This Day in History - October 19


This Day in History - October 19

Monday, October 19, 2020

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Today is the 293rd day of 2020. There are 73 days left in the year


1992: African National Congress President Nelson Mandela acknowledges that prisoners in congress military camps had been tortured during the 1980s and early 1990s. The camps, located in other African countries, had been training sites during the congress's guerrilla war against the South African Government.


1765: The Stamp Act Congress, meeting in New York, draws up a declaration of rights and liberties.

1813: Napoleon's forces are defeated by a combined Austrian, Prussian, Russian, and Swedish army at Leipzig, Germany, marking the end of the French Empire east of the Rhine.

1943: The foreign ministers of the United States, the Soviet Union and Britain open a conference in Moscow to discuss broad principles of cooperation.

1944: The US Navy announces black women would be allowed into Women Accepted for Volunteer Emergency Service (WAVES).

1950: United Nations forces enter Pyongyang, the capital of North Korea.

1960: The US imposes an embargo on exports to Cuba covering all commodities except medical supplies and certain food products.

1969: US Vice-President Spiro Agnew refers to anti-Vietnam War protesters “an effete corps of impudent snobs”.

1977: The supersonic Concorde aeroplane makes its first landing in New York after 19 months of delays caused by residents concerned about the aircraft's noise.

1983: The commander of Grenada's armed force announces that Prime Minister Maurice Bishop, who was under house arrest, has been killed by soldiers after he tried to seize army headquarters.

1987: The stock market crashes as the Dow Jones Industrial Average plunges 508 points, or 22.6 per cent in value — its biggest-ever percentage drop in decades.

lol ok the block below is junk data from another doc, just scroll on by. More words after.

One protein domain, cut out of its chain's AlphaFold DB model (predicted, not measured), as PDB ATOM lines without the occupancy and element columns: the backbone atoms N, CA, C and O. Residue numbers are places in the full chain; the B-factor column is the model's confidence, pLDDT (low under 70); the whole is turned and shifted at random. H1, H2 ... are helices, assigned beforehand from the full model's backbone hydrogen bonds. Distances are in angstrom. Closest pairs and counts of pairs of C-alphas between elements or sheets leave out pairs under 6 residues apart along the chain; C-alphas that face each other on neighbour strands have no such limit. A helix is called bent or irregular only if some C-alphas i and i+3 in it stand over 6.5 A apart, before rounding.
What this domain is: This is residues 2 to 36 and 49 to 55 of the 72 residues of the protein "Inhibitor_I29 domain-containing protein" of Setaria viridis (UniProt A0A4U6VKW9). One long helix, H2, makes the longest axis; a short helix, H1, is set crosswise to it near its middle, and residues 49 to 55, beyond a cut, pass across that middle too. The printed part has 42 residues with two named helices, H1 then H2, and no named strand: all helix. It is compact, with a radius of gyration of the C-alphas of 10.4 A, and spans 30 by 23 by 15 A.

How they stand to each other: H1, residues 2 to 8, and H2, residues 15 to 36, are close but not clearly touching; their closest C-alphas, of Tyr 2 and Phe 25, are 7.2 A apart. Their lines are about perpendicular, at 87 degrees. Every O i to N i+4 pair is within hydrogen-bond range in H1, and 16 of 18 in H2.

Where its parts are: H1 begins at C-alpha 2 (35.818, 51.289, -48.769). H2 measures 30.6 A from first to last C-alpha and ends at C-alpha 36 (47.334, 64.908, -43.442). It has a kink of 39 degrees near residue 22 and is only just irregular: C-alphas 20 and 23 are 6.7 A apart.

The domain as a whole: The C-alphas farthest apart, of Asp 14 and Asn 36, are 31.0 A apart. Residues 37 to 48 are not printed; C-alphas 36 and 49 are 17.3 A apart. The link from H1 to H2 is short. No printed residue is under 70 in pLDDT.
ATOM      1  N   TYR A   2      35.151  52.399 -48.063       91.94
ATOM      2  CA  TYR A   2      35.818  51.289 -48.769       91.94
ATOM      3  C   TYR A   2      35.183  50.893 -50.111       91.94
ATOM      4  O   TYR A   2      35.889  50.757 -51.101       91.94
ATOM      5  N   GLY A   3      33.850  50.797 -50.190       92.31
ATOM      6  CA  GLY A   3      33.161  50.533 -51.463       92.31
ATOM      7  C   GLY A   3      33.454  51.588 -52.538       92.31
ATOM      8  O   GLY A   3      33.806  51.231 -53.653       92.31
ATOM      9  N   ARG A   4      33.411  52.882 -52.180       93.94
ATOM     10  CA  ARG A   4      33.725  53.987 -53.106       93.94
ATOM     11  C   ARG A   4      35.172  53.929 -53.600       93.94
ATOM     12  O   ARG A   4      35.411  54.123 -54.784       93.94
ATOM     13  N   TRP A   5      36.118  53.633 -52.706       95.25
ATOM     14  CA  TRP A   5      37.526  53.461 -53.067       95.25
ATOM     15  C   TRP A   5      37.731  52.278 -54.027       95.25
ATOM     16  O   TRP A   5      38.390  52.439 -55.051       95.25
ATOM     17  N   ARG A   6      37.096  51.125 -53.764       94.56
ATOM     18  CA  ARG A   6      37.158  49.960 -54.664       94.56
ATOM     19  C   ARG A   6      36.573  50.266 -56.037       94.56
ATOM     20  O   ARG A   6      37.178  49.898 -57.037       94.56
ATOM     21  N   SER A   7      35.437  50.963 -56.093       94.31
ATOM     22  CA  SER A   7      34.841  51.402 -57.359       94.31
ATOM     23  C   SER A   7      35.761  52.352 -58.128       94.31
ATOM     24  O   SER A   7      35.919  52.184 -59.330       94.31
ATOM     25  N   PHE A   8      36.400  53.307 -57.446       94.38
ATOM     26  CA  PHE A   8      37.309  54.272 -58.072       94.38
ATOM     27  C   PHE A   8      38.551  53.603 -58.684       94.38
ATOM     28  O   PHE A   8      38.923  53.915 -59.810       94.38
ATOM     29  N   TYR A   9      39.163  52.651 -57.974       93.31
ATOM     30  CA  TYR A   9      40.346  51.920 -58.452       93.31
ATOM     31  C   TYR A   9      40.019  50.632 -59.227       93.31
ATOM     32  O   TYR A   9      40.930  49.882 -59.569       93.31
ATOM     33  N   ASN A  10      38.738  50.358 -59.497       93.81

1990: The Supreme Soviet of the Union of Soviet Socialist Republics (USSR) adopts a long-awaited plan to reform the nation's economy.

1994: A bomb on a crowded city bus kills 20 people in Tel Aviv, Israel.

2000: A suspected Tamil Tiger suicide bomber blows himself up in Colombo, Sri Lanka. The explosion occurs minutes before President Chandrika Kumaratunga swears in a new Cabinet to cement her shaky coalition and end a week-long political crisis.

2001: US special forces begin operations on the ground in Afghanistan, opening a significant new phase of the assault against the Taliban and terrorists.

2004: Myanmar's secretive military regime forces out its prime minister, the long-powerful General Khin Nyunt, and places him under house arrest on corruption charges.

2005: Chile's Supreme Court strips former dictator General Augusto Pinochet of immunity from prosecution for corruption charges related to his multimillion-dollar bank accounts overseas.

2006: Suicide bombings in the south and east of Afghanistan kill a British soldier, two children and a policeman, as President Hamid Karzai calls on North Atlantic Treaty Organization (NATO) forces to use caution during military operations a day after 20 civilians are killed.

2010: The technology giant says the Dead Sea Scrolls, among the world's most important, mysterious and tightly restricted archaeological treasures, are about to get Googled.

2011: Hundreds of youths smash and loot stores in central Athens and clash with riot police during a massive anti-Government rally against painful new austerity measures that won initial parliamentary approval.

2012: A car bomb rips through Beirut, killing a top security official and seven others, shearing balconies off apartment buildings and sending bloodied residents into the streets in the most serious blast the Lebanese capital has seen in four years.


Auguste Lumiere, Frenchman credited with making the first movie (1862-1948); John Le Carre, British writer (1931- ); Jennifer Holliday, US singer (1960- ); Evander Holyfield, US heavyweight boxing champion (1962- ); John Lithgow, US actor (1945- )

— AP

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